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Simply passing by on the street without noticing Gallery éf’s name, it would be easy to assume that this is just another café. In fact, not only does this gallery have a great café in the front that almost hides the exhibition space from the street, but since its opening in 1998, it has been by far one of Tokyo’s most unusual art spaces.
To enter the gallery, you stoop low and pass through a small door, where you remove your shoes before stepping up onto the raised floor. Looking around, you find yourself inside an old Japanese warehouse, the antithesis of the white cube. The walls are earthen, the floor is a deep lacquered red and the entire space is cast in dark, rich hues, accented only by the occasional point light. The gallery focuses on unknown artists, and exhibitions here often respond directly to the space’s physical or historical setting.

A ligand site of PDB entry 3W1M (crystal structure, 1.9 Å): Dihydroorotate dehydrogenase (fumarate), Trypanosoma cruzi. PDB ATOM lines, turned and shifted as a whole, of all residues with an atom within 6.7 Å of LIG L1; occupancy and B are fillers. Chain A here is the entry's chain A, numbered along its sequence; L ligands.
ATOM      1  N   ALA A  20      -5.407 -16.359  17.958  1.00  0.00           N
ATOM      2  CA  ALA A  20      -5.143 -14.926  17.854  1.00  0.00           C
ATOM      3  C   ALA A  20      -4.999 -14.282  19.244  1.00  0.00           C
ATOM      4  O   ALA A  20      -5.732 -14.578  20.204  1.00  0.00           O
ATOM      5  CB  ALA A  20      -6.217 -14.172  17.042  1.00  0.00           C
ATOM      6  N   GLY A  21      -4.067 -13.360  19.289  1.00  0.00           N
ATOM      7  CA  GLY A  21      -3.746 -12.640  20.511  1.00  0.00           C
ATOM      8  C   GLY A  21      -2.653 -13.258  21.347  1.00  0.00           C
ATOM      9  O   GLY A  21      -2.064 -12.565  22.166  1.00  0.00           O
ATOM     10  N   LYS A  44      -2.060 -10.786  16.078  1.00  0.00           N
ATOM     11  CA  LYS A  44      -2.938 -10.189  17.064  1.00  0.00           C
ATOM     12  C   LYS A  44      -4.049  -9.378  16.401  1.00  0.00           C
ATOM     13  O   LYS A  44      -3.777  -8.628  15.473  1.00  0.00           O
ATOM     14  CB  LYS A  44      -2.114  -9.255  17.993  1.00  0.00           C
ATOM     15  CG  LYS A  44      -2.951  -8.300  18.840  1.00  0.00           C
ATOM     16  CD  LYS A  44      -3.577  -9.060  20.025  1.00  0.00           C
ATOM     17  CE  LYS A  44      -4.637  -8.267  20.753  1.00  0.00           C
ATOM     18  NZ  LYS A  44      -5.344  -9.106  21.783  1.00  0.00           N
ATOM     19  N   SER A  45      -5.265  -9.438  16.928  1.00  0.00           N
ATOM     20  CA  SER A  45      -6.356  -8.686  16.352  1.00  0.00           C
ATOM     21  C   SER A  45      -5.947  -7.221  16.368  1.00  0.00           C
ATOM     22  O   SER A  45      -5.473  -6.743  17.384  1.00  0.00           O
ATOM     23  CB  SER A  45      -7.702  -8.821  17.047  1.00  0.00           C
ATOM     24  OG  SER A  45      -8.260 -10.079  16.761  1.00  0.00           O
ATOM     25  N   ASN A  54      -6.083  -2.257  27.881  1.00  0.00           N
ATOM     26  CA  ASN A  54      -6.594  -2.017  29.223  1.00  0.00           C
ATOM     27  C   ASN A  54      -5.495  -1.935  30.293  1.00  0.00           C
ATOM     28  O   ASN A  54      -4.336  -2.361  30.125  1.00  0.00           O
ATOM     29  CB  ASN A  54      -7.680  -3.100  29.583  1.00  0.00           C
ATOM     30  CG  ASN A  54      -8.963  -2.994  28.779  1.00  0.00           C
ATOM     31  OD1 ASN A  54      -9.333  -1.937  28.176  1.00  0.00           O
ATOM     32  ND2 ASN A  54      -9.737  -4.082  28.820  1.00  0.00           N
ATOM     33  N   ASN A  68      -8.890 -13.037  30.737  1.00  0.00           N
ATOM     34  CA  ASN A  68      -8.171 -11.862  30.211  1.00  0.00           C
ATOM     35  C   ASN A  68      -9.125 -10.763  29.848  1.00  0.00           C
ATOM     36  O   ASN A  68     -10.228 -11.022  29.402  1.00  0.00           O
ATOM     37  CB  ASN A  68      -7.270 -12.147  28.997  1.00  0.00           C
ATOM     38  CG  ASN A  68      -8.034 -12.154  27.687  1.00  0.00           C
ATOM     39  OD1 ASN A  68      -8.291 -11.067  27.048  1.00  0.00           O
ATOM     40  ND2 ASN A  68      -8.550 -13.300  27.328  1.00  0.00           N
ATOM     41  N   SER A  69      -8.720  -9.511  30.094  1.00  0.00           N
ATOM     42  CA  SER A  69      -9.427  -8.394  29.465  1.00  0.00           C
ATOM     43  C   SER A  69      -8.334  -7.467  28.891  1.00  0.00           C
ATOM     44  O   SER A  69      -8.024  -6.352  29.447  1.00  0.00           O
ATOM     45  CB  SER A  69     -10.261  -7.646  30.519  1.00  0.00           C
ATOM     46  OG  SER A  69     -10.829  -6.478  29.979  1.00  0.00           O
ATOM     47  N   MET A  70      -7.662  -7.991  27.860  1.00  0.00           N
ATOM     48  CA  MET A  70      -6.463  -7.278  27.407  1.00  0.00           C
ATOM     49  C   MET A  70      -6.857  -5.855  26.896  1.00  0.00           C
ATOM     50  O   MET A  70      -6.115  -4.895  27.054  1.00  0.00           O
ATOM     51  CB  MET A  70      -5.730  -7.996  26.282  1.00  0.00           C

More so than any other gallery, this space invites you not just to look but to touch. Its cool walls — many of them original — have witnessed a remarkable history. At over 140 years old, this building has survived two fires, the Great Kanto Earthquake of 1923 and the firebombing of Tokyo in 1945. The mere fact that it exists in a city so intent on relentless demolition and reconstruction is reason alone to celebrate. That it’s been beautifully restored and is now a free art space open to the public is all the more reason to make this gallery a must-see for any art or architecture lover visiting Tokyo.
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